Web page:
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Help ‘Save The Breeze’

The city of Gulf Breeze is trying innovative ways to support their local businesses.

This holiday season, the city is encouraging people to support Gulf Breeze businesses by purchasing a #SaveTheBreezegift card that works at any participating retailer or restaurant in the 32561 or 32563 ZIP codes.

The idea came from the people behind the Facebook group “Save the Breeze from the Barge Blunder”referring to the Skanska barges that damaged the Pensacola Bay Bridge during Hurricane Sally in September. The group of nearly 5,000 members was created to support area businesses that have been impacted by the bridge closure.

“They’ve been partnering with the city on events,” said Craig Chamberlin, the city’s neighborhood service coordinator. “We had a kickoff event in October called Barge-O-Ween where we had hundreds of local vendors and handed out gift cards to local businesses as raffle prizes.”

The digital Save the Breeze gift cards are slightly different from traditional gift cards since can be used at any of the 40-plus registered businesses. The city of Gulf Breeze has also invested $10,000 in purchasing Save the Breeze gift cards to use as raffle prizes at future events, like tomorrow’s Reverse Holiday Parade where people can drive around decorated floats instead of standing in a crowd.

The intention is to keep the initiative going well beyond the holiday season, but through the next year since there isn’t a date when the bridge will reopen.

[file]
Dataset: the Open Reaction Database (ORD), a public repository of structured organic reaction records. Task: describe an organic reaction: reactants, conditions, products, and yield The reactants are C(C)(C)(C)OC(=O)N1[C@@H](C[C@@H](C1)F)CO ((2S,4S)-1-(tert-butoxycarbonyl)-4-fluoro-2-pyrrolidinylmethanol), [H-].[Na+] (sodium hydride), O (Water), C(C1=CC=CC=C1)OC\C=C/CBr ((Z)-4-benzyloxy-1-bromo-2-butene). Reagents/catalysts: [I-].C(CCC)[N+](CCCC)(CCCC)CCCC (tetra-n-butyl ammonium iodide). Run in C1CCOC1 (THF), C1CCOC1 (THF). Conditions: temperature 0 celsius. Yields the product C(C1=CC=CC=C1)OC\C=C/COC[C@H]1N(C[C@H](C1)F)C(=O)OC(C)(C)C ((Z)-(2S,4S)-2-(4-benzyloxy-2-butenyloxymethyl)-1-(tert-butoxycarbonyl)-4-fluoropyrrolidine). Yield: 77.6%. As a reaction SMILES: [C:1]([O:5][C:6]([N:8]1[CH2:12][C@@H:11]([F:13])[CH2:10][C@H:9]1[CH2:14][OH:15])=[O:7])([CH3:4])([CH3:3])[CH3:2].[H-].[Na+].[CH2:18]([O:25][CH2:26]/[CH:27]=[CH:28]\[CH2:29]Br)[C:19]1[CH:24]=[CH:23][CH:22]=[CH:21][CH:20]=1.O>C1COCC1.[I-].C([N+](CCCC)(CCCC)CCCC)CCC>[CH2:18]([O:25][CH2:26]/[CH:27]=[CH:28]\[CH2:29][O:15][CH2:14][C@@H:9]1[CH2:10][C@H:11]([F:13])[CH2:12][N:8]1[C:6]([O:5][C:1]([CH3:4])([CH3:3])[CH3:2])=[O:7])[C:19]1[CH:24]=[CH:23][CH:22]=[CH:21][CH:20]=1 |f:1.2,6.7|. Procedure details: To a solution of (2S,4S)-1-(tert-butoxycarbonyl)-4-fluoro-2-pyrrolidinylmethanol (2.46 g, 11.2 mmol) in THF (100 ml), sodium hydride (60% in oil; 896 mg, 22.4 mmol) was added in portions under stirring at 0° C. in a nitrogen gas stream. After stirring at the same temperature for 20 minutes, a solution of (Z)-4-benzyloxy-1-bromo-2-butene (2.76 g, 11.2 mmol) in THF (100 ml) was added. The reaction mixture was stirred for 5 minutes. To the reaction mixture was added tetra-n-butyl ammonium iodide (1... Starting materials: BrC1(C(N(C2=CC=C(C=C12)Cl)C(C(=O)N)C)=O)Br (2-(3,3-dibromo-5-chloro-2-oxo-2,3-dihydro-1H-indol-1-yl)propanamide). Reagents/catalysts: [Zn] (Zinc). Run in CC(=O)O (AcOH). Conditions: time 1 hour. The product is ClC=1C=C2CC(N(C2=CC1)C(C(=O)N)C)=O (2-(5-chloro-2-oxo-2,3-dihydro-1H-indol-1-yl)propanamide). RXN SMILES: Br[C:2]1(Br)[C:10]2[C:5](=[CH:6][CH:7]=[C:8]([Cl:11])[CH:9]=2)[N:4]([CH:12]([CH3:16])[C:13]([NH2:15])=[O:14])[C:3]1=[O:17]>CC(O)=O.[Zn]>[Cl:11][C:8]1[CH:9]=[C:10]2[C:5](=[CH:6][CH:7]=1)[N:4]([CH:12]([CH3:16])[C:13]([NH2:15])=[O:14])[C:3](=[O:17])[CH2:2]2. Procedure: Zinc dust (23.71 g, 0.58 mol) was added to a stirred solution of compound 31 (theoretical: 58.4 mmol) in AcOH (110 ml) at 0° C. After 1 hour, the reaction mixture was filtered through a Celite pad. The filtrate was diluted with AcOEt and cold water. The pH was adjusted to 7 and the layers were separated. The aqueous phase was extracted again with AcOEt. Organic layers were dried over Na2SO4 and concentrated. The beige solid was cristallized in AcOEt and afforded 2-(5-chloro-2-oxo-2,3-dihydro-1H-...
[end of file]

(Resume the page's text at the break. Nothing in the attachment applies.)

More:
“McDonald’s (at the foot of the bridge) has temporarily closed and mom-and-pop stores can’t afford to close so they’re just hanging on,” said Chamberlin. “We’ve been having positive feedback from businesses about the shop local campaigns.”

And businesses appreciate the city’s efforts in what has already been a rough year for retail because of COVID-19. Shannon Gardner, operations manager at Innerlight Surf Shop said it’s too early know how successful the Save the Breeze cards will be, but she has seen a push for people to shop local.

“Barge-O-Ween was a big success getting people in the doors,” she said. “People will still shop on Amazon — I shop on Amazon — but I’ve also been trying to find ways to buy things locally. I really don’t mind spending $5 to $10 more when that money goes back into our community.”

Right now, Innerlight is doing OK with holiday shopping, said Gardner. They also have locations in Pensacola and Destin. But the big worry is what happens after Christmas.

“The two months after Christmas are already the slowest,” she said. “Right now, we’re pretty much a dead end. All of our thru traffic is gone. And in the spring and summer months, we can’t expect locals to spend like tourists. Time will tell.”

Purchase a #SaveTheBreeze gift cardhere.

Jennie joined WUWF in 2018 as digital content producer and reporter.